Cameron Pettigrew called himself the "Fidelity Man."
Working as a relationship manager in the private client group at Fidelity Investments' Westlake office, Pettigrew says he looked forward to work every day. He even remembers telling co-workers and friends that he planned to retire someday from Fidelity, the countrys biggest mutual fund sponsor and one of the worlds largest providers of financial services.
But that isn't going to happen. Pettigrew and three other Fidelity employees were fired for playing fantasy football.
"Firing a guy for being in a $20 fantasy league? Lets be honest; that's a complete overreaction," said Pettigrew, who lives in Grapevine and has an MBA from the University of Texas at Arlington. "In this economic time, especially. To fire people over something like this, it's just cold."
Said Fidelity spokesman Vin Loporchio: "We have clear policies that relate to gambling. Participation in any form of gambling through the use of Fidelity time or equipment or any other company resource is prohibited. In addition to being illegal in a lot of places, it can also be disruptive. We want our employees to be focused on our customers and clients."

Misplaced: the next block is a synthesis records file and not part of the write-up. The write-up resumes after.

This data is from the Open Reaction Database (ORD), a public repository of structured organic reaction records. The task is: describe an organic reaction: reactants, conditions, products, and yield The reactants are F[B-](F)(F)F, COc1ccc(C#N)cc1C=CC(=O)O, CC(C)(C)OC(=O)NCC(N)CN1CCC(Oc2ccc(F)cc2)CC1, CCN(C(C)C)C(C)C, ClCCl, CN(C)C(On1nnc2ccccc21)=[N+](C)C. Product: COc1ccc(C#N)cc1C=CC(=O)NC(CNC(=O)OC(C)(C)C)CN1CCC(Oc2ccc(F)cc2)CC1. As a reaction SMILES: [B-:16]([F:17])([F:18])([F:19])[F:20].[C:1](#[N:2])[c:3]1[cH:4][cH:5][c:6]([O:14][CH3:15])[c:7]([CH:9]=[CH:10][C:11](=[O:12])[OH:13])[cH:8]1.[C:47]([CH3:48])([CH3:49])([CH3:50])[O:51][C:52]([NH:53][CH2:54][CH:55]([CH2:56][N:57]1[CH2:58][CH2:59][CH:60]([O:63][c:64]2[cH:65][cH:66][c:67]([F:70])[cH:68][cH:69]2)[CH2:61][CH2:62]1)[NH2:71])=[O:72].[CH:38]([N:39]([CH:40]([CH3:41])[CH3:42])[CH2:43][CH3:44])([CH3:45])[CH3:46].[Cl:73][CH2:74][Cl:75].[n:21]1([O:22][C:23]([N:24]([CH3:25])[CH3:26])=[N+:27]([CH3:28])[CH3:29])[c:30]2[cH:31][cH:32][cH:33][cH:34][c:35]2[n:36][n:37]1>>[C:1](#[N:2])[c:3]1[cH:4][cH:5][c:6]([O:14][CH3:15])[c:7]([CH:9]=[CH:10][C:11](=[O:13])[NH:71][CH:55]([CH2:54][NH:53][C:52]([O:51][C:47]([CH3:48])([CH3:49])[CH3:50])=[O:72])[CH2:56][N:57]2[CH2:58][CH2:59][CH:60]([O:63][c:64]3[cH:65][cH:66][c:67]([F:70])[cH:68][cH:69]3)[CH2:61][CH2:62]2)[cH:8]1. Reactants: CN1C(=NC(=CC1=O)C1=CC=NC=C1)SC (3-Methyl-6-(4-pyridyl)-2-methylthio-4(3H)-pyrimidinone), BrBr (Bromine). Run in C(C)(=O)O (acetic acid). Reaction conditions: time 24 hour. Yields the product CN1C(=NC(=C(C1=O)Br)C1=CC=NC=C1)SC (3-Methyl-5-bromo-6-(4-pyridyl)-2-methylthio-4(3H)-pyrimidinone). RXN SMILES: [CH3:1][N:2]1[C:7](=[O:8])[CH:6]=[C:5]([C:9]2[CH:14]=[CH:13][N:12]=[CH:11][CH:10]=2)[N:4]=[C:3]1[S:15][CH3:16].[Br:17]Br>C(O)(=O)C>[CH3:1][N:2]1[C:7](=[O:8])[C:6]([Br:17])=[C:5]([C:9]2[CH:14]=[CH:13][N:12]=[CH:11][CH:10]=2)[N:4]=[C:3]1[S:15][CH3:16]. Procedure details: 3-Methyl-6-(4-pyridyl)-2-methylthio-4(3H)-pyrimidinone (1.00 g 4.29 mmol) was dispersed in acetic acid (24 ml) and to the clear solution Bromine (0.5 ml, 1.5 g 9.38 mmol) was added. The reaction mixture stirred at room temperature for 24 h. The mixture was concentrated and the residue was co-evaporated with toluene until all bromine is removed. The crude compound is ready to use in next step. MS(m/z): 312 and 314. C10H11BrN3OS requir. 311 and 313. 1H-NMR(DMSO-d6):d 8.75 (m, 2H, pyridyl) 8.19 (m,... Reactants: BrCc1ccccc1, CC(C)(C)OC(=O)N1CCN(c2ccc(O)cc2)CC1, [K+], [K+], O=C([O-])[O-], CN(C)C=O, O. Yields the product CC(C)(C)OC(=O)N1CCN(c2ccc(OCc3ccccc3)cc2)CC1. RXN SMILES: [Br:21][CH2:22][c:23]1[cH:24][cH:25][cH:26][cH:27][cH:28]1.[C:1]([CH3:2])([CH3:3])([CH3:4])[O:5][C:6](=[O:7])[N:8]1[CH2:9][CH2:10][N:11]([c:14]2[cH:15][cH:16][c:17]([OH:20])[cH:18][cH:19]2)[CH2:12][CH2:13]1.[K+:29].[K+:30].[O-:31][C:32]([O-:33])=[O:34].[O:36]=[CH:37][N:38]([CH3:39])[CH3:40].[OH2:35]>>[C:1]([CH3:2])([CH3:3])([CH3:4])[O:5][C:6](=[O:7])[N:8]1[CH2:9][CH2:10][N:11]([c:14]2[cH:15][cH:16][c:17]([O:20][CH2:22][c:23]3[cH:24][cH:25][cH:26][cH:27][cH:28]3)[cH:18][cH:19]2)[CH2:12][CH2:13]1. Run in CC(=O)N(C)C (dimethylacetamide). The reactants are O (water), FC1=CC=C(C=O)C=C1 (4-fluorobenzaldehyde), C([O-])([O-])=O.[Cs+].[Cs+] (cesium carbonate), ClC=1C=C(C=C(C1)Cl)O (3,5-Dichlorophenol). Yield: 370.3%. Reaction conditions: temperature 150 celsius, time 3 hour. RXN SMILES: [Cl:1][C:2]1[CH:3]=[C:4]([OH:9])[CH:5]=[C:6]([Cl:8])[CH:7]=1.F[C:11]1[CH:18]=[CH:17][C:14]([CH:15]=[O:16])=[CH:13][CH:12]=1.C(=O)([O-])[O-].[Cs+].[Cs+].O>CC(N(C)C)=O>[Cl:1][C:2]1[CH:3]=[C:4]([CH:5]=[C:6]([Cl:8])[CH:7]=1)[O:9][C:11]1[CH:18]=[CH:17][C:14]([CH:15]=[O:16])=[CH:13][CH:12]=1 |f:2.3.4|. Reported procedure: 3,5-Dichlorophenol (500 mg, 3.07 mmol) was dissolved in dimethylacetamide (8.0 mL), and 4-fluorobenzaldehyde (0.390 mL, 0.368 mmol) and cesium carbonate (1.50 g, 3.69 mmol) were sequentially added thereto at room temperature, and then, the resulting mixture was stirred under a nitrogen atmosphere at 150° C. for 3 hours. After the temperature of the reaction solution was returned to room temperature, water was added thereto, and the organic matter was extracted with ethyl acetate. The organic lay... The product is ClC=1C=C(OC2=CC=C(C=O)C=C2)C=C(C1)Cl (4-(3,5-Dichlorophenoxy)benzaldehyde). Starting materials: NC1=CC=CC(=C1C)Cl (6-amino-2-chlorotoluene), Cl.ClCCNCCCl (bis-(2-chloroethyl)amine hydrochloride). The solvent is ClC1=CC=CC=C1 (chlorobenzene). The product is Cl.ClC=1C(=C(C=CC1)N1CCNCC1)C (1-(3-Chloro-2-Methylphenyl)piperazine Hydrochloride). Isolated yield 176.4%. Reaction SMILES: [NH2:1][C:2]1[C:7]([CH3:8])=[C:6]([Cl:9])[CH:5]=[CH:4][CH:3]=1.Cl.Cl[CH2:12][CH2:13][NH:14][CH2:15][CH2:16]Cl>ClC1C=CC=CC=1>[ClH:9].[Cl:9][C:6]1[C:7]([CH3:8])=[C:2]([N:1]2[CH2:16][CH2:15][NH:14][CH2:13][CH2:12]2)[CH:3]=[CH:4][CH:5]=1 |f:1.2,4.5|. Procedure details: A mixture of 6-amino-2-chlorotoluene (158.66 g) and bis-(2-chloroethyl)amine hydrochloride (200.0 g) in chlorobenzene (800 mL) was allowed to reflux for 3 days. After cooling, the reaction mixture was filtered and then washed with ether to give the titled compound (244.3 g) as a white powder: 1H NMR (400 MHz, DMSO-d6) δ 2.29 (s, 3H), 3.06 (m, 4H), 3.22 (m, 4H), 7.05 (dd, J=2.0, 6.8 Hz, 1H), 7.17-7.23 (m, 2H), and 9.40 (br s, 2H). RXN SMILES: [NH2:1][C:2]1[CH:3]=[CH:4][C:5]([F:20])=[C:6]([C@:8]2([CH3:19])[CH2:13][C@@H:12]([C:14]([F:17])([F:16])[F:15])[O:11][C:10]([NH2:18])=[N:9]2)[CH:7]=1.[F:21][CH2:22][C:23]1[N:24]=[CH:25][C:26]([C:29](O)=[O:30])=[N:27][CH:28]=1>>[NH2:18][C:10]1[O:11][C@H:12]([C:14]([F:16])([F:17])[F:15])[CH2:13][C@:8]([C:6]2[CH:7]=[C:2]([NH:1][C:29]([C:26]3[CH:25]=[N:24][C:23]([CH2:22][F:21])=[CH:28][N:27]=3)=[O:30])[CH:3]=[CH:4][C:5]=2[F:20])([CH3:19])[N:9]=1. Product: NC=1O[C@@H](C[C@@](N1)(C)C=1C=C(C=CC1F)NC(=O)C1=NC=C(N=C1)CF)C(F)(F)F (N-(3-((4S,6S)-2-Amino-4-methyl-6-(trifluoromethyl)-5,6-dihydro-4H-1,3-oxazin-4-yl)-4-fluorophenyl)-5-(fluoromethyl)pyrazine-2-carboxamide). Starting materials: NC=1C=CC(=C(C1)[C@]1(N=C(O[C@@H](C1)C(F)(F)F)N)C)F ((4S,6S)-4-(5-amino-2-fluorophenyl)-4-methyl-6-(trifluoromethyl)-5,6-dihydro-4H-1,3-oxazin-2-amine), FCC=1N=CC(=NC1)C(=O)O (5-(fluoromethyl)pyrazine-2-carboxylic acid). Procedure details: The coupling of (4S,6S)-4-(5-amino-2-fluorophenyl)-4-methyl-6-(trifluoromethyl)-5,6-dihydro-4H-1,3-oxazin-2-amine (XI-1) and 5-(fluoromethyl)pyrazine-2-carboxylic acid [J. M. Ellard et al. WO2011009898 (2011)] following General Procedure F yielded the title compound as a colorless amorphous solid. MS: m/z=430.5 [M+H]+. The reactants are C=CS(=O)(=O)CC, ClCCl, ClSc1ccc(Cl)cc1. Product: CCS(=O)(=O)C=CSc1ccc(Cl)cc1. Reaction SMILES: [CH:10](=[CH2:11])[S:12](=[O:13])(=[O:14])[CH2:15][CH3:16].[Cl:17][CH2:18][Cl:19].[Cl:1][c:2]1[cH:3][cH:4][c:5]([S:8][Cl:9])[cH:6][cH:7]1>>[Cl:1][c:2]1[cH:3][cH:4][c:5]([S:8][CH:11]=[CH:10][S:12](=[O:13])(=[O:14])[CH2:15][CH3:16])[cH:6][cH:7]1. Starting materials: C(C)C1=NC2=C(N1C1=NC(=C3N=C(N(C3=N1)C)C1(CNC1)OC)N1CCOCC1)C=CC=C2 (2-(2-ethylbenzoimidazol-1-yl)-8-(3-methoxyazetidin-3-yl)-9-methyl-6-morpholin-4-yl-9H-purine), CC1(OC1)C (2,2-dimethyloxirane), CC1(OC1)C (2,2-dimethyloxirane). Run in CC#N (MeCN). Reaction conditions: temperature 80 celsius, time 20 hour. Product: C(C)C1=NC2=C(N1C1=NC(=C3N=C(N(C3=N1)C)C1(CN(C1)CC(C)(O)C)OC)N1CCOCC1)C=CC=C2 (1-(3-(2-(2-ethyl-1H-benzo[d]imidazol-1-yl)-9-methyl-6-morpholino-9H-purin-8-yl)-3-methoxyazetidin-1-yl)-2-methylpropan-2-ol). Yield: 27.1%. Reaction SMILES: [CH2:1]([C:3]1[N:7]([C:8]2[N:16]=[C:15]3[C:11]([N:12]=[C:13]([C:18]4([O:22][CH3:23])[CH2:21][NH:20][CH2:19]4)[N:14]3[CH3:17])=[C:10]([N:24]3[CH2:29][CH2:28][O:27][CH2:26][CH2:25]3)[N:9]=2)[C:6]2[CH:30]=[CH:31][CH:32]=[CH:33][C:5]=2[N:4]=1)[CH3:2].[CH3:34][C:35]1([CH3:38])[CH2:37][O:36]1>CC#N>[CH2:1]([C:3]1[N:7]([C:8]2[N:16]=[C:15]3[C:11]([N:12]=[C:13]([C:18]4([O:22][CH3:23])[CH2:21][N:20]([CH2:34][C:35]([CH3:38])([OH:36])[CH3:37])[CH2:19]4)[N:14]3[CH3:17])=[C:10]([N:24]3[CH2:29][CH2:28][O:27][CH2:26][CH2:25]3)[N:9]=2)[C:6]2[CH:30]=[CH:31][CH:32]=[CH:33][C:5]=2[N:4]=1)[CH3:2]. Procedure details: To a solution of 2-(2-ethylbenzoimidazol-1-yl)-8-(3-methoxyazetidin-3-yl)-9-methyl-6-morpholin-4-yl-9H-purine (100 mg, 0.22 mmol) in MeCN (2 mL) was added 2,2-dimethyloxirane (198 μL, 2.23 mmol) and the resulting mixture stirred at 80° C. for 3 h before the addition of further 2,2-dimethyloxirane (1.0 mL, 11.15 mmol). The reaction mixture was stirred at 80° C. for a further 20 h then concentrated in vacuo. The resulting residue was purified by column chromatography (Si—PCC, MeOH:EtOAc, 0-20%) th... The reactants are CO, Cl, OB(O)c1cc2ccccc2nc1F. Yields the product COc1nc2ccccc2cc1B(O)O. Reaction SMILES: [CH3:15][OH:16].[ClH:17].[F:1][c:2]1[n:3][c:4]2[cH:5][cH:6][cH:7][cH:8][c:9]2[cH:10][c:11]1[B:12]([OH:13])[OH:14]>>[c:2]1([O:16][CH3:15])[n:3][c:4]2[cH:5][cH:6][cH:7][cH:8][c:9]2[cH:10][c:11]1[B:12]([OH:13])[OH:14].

Pettigrew, who was the commissioner of his league, knew Fidelity had a policy against playing fantasy football at the office. But he said the policy was poorly communicated and ignored by leadership. Pettigrew said there were at least 10 fantasy leagues in which leaders and managers played.
Still, on Oct. 20, Fidelity officials investigated the matter after they intercepted e-mails exchanged in a different office league. After questioning the commissioner of that league, they discovered Pettigrew also ran an office league. Four league commissioners lost their jobs at Fidelity.
Pettigrew, though, said he never sent any fantasy football e-mails at work or using his work e-mail address. But the investigators found two instant messages that had fantasy-football-related material.
"One of my buddies sent me something about how bad Trent Edwards was playing or something like that," Pettigrew said. "So they called me in and talked to me for about 90 minutes on everything I ever knew about fantasy football. They interrogated me as though I was some sort of international gambling kingpin. Then they released me for the day, and I was like, 'OK.' I never thought theyd fire me for this, but, the next day, I get the call saying I had been terminated."
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